by Sutapa Chaudhuri (November 2015)
In mustard oil, with poppy-seed paste
and diced Jack-fruit seeds. A sprinkle
of salt and turmeric over the cubed greens,
a dash of five-spices, or garlic, in the hot,
sizzling oil, swirling in the pan—
Pervading the darkened room, the aroma
of burnt chillies and mixed spices float
aimless; choked up, the vent-air chimneys
cough wheezy. Nostalgia and lost homelands
well up, crowding the eyes, watery and dim
with tears. A streak of sadness, alone and
groping, sightless amidst the habit of formal,
early dinners, hides silent in the thick richness
of a pungent, virgin oil, strong and flavourful.
Its temper cannily mellowed by the soothing
poppy, and a steaming white, jasmine rice. The
well-known aroma of a home-cooked comfort
and the secure warmth of the scented rice on
the designer dining table, spice up stale talk on
everyday matters; in some unheeded corner hide
the pale, washed out memories of long-gone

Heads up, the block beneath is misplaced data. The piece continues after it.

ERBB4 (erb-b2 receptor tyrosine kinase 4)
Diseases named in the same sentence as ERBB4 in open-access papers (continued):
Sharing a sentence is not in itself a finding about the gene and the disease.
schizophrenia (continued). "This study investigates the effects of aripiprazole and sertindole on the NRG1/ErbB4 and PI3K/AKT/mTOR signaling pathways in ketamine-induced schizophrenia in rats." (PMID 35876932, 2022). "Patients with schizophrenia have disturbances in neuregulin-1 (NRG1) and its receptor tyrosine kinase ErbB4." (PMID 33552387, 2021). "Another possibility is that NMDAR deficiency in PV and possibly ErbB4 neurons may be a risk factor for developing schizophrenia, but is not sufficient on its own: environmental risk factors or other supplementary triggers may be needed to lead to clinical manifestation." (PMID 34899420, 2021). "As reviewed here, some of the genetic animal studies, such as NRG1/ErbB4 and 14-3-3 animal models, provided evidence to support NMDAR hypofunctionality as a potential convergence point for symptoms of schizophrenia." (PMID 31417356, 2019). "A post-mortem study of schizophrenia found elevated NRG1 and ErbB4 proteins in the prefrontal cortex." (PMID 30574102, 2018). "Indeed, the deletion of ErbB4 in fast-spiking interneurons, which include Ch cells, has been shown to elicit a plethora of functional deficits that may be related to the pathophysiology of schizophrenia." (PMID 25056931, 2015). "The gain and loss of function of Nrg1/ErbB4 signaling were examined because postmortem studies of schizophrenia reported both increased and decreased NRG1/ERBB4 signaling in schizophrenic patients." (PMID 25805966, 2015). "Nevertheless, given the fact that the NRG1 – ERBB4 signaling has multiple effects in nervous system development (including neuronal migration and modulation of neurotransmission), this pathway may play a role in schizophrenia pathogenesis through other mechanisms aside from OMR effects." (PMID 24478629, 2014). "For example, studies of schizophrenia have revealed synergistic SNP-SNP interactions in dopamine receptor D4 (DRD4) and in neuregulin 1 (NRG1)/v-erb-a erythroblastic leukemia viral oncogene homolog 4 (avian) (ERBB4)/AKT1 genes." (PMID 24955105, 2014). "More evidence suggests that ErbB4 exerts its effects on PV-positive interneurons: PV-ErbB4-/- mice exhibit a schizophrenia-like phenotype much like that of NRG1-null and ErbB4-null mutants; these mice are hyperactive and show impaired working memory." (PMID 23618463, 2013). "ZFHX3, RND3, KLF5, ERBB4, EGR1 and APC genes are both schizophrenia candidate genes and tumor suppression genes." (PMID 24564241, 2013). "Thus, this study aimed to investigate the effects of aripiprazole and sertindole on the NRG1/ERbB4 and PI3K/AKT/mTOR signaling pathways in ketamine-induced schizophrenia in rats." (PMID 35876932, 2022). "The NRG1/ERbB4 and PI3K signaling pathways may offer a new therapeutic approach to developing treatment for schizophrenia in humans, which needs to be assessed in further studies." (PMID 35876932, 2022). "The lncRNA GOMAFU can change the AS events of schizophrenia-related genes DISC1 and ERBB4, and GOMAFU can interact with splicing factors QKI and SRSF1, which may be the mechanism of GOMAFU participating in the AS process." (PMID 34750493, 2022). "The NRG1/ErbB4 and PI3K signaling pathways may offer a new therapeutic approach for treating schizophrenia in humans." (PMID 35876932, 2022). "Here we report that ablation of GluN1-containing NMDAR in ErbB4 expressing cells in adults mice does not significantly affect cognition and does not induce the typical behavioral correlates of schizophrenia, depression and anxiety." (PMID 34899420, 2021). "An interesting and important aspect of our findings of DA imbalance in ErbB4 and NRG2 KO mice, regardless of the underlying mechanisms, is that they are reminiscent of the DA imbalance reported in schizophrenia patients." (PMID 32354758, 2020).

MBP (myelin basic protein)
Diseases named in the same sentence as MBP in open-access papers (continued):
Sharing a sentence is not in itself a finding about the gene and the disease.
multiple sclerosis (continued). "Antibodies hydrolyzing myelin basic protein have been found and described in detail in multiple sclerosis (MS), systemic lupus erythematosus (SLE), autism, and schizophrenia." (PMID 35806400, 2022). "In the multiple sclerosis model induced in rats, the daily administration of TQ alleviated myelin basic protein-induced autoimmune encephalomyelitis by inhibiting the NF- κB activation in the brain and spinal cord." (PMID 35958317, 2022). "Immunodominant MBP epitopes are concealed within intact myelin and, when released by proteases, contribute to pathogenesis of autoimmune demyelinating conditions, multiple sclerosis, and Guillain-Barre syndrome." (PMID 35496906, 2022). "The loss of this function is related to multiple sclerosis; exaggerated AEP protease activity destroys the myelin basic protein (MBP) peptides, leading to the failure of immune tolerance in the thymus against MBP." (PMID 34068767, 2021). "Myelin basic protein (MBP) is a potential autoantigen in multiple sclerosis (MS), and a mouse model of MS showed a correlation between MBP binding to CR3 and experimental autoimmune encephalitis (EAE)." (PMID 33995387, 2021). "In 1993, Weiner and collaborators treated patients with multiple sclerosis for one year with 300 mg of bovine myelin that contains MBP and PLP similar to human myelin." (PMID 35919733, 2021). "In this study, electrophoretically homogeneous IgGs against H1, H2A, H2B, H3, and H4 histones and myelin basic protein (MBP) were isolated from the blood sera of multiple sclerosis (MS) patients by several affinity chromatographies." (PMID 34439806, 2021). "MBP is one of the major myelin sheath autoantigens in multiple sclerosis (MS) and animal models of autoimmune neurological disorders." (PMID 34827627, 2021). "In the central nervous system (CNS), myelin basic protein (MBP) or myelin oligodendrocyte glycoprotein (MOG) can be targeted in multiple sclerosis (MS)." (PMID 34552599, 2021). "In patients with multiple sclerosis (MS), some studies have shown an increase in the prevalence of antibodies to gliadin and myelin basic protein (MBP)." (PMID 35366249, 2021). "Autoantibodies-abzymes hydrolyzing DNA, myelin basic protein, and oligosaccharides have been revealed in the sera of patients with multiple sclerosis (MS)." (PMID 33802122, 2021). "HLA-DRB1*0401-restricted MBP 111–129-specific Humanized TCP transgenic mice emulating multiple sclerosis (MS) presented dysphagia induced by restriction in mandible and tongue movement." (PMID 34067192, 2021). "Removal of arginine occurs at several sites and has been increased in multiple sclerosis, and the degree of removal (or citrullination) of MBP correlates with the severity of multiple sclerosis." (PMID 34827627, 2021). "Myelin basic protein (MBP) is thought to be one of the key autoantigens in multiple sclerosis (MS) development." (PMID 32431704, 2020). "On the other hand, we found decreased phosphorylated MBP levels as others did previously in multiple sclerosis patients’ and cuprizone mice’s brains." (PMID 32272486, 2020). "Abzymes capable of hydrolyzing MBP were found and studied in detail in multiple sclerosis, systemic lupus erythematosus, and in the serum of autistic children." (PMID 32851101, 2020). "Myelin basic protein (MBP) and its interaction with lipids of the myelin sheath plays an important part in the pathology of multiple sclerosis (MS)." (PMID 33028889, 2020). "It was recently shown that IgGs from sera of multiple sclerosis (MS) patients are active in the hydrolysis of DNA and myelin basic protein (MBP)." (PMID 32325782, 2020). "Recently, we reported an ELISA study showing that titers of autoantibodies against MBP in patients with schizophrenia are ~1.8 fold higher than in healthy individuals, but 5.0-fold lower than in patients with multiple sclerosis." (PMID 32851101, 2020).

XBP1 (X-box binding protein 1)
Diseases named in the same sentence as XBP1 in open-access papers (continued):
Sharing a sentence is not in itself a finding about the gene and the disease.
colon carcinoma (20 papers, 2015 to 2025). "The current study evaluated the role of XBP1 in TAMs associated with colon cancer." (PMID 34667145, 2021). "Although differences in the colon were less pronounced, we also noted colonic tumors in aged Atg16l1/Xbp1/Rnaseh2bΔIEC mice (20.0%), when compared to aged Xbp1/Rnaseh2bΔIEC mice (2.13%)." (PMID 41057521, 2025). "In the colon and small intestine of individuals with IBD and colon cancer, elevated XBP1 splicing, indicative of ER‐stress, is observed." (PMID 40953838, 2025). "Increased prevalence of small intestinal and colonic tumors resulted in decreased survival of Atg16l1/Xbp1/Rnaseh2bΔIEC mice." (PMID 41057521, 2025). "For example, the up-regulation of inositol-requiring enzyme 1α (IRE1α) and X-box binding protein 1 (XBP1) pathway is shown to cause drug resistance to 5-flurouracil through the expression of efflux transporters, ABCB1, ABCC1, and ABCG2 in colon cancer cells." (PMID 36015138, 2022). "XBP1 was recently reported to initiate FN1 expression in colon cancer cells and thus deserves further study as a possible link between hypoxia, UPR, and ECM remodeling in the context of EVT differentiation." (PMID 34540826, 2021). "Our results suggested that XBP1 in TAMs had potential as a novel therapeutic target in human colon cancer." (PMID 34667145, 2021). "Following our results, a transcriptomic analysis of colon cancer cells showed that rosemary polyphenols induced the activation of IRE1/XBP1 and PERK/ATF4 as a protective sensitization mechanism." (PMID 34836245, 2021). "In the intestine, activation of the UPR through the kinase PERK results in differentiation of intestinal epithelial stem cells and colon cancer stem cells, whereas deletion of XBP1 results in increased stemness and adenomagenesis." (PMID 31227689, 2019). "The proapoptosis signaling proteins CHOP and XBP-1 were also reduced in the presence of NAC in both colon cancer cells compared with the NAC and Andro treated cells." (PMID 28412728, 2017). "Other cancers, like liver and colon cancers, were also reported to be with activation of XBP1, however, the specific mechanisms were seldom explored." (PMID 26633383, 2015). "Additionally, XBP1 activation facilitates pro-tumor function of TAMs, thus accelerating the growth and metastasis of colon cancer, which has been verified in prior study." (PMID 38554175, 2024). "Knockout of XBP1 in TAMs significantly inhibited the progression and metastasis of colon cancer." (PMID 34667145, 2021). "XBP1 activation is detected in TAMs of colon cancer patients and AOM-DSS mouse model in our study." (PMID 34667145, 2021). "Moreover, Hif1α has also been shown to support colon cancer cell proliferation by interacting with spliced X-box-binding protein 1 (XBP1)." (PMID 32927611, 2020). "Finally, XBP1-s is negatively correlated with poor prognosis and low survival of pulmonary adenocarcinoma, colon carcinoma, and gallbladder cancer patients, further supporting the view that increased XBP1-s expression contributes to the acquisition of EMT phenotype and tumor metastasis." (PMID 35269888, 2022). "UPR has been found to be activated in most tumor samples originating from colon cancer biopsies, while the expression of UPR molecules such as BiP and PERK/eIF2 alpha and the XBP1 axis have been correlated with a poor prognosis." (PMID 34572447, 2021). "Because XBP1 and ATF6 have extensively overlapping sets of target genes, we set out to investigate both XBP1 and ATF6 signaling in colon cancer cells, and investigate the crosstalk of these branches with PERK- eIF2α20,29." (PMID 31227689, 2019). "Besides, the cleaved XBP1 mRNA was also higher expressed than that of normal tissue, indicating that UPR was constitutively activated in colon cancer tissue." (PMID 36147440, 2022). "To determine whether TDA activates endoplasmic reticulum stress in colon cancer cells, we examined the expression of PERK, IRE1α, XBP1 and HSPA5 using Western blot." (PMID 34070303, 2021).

forgotten childhoods, a game of devious
hide and seek in the dark alleys of lost lives.
Suddenly, the silence shatters, an intrepid ring
of the cell-phone shreds at once the cumbersome
monotone of a solitary loneliness. The well-loved
tune of a beloved poet calls me back to life. Intimate,
the ringtone sings of eternal friendships on rainy
Shravana nights. The well-lit exchange of wishes, and
casual enquiries of well-being end in an innocuous
swapping of stories, known and unknown. Treasured recipes
roll out slick, masked in an informal, acquired imitation.
Lost connections and ghost lives haunt in myriad forms;
secretive, the tongue grows accustomed to lies, as I try,
haltingly, to translate my life to your eager ears.
The present lies obliterated; forever enveloped in darkness.
Sutapa Chaudhuri has two poetry collections — Broken Rhapsodies and Touching Nadir. My Lord, My Well-Beloved is a collection of her translations of Rabindranath Tagore’s songs.
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